It must have been a huge disappointment for all mystery lovers and UFO believers when, shortly after the sighting of a strange object bursting high in the atmosphere above Sacramento, meteorologists pointed out the most probable cause of the phenomenon. Neither an alien spaceship, nor a collision creating space debris, but a simple weather balloon – the type of device used everyday by meteorologists worldwide to measure the conditions in different layers of the atmosphere. Equipped with a special probe that measures and transmits data to the Earth, the balloons ascend quickly to altitudes around 30 km above Earth’s surface where they burst due to low air pressure.
But let’s summarize quickly the events that preceded such a shocking revelation. At the beginning of a story that reached as far as the New York Daily News and Sacramento’s CBS 13, amateur astronomer Elijah Prychodzko was scanning the late afternoon sky with his telescope – probably an everyday leisure activity of a geek. On December 20, something suspicious caught his attention. Two alien-looking objects orbiting one another which suddenly burst and created a flash of light.
Being obviously a resourceful man, Prychodzko put his smartphone camera against the telescope’s viewfinder and recorded the remaining part of the phenomenon. Later, speaking to the CBS 13 TV crew, the amateur astronomer recalled: “I saw something that I’d never seen before. I saw another object orbiting this, whatever it was up there, and I’ve never seen anything like that before.” The contacted journalists appeared similarly astonished when examining the footage obtained by Prychodzko: “We zoomed in and slowed it down. It certainly looks suspiciously like an explosion,” said CBS’ Cody Stark on the news report.
However, the astronomy expert Stephen P. Moran, who was contacted by the TV station, claimed that the explosion didn’t look like an astronomical phenomenon. Nevertheless, in the public poll run by the Huffington Post, over 26 % of the participants expressed the belief that the footage actually captured something extraterrestrial.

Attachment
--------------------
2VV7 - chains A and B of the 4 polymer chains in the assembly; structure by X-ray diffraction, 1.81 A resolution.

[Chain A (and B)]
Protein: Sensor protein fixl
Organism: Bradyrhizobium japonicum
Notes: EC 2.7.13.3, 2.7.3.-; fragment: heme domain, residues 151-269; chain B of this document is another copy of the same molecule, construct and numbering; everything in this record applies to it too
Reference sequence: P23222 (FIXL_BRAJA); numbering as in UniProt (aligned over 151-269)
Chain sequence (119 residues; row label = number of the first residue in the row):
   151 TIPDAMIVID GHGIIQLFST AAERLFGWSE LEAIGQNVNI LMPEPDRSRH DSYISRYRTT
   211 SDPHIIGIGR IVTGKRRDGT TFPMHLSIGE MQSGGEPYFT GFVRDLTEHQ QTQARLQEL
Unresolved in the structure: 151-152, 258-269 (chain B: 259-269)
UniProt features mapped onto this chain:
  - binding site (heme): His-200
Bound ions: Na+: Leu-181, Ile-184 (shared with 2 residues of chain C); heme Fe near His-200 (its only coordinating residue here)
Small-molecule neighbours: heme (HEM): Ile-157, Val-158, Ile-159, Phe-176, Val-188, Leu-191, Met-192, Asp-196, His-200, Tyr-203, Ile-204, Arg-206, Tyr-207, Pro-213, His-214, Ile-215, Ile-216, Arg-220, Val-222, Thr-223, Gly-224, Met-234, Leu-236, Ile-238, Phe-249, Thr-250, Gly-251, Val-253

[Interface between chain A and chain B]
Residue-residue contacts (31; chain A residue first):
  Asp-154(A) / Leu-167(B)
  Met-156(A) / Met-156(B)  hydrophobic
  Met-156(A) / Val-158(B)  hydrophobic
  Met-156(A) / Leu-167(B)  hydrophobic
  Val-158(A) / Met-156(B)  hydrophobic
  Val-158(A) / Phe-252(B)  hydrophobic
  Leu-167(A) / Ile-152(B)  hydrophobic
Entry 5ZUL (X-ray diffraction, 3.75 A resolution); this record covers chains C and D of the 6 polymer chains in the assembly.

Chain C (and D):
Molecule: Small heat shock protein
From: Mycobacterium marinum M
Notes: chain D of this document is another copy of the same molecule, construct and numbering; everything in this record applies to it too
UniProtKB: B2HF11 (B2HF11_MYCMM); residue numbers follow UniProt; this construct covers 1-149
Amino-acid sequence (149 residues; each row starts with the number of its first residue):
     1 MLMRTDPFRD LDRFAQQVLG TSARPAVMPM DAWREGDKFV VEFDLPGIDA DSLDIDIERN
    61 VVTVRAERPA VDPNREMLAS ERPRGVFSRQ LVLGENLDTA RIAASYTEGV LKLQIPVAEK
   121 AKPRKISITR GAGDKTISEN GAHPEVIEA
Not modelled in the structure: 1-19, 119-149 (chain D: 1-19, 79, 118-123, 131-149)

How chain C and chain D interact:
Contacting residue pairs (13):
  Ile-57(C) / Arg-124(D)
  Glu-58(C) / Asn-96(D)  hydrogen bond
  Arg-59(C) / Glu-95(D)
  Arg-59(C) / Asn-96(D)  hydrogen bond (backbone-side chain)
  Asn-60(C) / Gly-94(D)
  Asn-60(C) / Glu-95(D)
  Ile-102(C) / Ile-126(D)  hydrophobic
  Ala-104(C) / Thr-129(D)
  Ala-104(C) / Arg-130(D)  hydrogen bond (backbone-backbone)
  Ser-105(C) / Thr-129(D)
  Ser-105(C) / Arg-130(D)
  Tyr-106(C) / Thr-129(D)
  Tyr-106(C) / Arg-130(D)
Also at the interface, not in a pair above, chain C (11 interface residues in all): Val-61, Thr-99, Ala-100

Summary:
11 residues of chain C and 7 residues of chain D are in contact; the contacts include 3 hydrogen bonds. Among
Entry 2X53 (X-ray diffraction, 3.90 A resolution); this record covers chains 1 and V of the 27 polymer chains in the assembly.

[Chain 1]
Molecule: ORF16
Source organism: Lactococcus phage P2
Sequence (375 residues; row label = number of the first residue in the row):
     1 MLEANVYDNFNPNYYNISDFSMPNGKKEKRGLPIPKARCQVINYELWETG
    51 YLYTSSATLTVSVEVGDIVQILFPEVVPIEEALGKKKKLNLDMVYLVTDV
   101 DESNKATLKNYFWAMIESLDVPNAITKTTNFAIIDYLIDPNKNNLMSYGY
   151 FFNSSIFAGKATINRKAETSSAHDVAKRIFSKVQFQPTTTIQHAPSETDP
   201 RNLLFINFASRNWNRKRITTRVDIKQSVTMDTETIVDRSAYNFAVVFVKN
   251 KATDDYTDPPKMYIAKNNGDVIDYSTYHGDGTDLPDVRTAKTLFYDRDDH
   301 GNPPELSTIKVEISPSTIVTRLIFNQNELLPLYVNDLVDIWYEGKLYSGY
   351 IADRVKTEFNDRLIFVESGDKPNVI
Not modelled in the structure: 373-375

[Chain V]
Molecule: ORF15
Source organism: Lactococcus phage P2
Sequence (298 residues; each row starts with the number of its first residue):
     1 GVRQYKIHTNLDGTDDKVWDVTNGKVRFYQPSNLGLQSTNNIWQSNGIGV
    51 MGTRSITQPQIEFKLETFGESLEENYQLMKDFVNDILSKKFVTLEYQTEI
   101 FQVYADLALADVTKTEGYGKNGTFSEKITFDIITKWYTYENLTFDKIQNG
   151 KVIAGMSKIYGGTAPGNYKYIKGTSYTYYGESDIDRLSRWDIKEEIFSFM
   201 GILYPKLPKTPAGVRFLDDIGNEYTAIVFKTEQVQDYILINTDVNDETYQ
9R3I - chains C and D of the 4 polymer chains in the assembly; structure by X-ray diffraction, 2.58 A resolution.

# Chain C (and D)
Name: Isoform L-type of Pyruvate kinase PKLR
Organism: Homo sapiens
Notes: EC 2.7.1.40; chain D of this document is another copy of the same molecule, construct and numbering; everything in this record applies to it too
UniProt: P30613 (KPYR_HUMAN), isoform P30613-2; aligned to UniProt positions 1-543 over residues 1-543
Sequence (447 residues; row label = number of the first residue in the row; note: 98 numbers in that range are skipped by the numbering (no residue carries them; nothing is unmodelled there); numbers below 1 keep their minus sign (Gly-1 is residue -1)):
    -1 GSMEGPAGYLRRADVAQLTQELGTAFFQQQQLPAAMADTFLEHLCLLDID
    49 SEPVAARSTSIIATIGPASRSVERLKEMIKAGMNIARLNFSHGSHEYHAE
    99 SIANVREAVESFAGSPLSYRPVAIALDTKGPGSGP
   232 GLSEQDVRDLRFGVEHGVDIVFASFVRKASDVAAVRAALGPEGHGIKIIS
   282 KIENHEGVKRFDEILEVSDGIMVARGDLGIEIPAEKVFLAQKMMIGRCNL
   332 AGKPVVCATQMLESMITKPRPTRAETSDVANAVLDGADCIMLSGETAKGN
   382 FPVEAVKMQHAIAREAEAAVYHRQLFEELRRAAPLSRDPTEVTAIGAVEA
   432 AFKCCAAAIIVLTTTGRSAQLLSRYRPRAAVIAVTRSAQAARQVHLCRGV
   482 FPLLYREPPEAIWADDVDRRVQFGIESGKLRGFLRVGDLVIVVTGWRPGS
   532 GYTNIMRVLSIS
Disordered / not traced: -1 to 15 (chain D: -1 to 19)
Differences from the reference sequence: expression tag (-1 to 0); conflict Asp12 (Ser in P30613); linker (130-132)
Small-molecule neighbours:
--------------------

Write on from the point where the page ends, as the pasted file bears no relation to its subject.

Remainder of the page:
As disappointing as it may seem, many seemingly inexplicable occurrences have pragmatic reasons. Soon after the story was aired, some better informed geeks stepped up in science internet forums and stated that the mysterious space explosion was probably nothing more than an exploding meteorological balloon. This explanation was later supported by the National Weather Service: “It is very likely a weather balloon that burst. The small dot ‘orbiting’ the balloon was the radiosonde that was attached below it with about 70 to 100 feet of string,” was written in statement published on behalf of the National Weather Service. “The weather balloon was likely released by the National Weather Service (NWS) upper air station in Oakland, California, at about 3:00 p.m. local time.”
From the point of safety, it is important to mention that weather balloons can pose certain risks to flying aircraft. Especially dangerous are balloons released by amateur enthusiasts without consulting the air traffic institutions. Balloons burst eventually at much higher altitudes than the travelling altitude of a passenger jet. Therefore they can cross the trajectory of an aircraft, hit the plane, or be sucked into the engine. Last year, Canadian aviators were extremely critical of the project of two teenagers who sent a legoman into higher atmosphere aboard a helium balloon. Meteorological agencies worldwide are expected to check with the aviation organizations to avoid possible collisions.
Watch the original CSB report in the first video and another weather balloon explosion in the second for comparison.